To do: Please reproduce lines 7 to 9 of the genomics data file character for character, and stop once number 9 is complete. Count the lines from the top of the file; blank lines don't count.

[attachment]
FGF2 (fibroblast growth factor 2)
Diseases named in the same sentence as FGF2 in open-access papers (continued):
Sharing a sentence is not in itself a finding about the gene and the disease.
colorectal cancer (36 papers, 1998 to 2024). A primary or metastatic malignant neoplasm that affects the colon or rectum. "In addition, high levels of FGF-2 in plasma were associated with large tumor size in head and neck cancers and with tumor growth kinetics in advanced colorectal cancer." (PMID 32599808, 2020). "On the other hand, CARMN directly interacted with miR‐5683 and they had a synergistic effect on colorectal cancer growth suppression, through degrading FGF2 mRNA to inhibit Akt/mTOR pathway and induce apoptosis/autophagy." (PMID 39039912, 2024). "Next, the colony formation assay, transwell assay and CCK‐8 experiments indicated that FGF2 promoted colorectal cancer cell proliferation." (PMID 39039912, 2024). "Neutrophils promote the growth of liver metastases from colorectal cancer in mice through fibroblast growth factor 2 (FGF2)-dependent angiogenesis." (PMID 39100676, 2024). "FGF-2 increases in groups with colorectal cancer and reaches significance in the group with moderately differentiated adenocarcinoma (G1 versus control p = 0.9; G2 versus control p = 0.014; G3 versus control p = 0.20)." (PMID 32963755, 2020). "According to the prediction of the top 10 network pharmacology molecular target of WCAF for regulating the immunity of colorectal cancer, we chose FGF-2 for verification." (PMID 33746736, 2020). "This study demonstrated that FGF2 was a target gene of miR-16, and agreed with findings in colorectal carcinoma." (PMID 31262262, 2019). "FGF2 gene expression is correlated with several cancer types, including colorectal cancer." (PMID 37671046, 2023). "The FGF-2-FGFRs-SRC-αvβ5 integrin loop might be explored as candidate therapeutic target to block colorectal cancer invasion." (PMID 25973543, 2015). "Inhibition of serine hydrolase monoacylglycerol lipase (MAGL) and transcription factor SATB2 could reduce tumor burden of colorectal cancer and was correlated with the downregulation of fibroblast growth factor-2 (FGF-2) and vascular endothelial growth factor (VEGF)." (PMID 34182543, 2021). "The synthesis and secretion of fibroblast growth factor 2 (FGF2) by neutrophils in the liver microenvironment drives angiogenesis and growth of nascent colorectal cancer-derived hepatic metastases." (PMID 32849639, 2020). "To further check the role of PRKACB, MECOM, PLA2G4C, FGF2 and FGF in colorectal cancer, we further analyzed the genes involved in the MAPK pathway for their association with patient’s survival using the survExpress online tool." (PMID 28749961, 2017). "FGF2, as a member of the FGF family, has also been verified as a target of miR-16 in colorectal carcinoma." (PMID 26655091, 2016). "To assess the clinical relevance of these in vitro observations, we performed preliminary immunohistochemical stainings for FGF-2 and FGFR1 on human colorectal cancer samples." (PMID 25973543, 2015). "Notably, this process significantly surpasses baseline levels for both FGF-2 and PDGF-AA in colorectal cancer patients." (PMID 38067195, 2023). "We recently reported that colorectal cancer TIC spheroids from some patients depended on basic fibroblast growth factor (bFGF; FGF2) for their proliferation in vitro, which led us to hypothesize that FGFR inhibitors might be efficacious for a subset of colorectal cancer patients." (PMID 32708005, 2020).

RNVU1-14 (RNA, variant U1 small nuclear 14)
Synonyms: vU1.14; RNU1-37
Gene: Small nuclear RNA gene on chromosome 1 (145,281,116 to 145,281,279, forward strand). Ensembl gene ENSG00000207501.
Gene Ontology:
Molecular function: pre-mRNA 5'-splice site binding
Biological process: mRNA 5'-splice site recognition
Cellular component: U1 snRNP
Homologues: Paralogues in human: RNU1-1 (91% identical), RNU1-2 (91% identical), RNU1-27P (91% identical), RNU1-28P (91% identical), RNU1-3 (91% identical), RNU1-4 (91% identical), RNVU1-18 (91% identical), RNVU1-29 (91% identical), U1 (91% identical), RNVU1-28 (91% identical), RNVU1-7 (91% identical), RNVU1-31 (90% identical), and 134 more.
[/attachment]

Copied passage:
Gene: Small nuclear RNA gene on chromosome 1 (145,281,116 to 145,281,279, forward strand). Ensembl gene ENSG00000207501.
Gene Ontology:
Molecular function: pre-mRNA 5'-splice site binding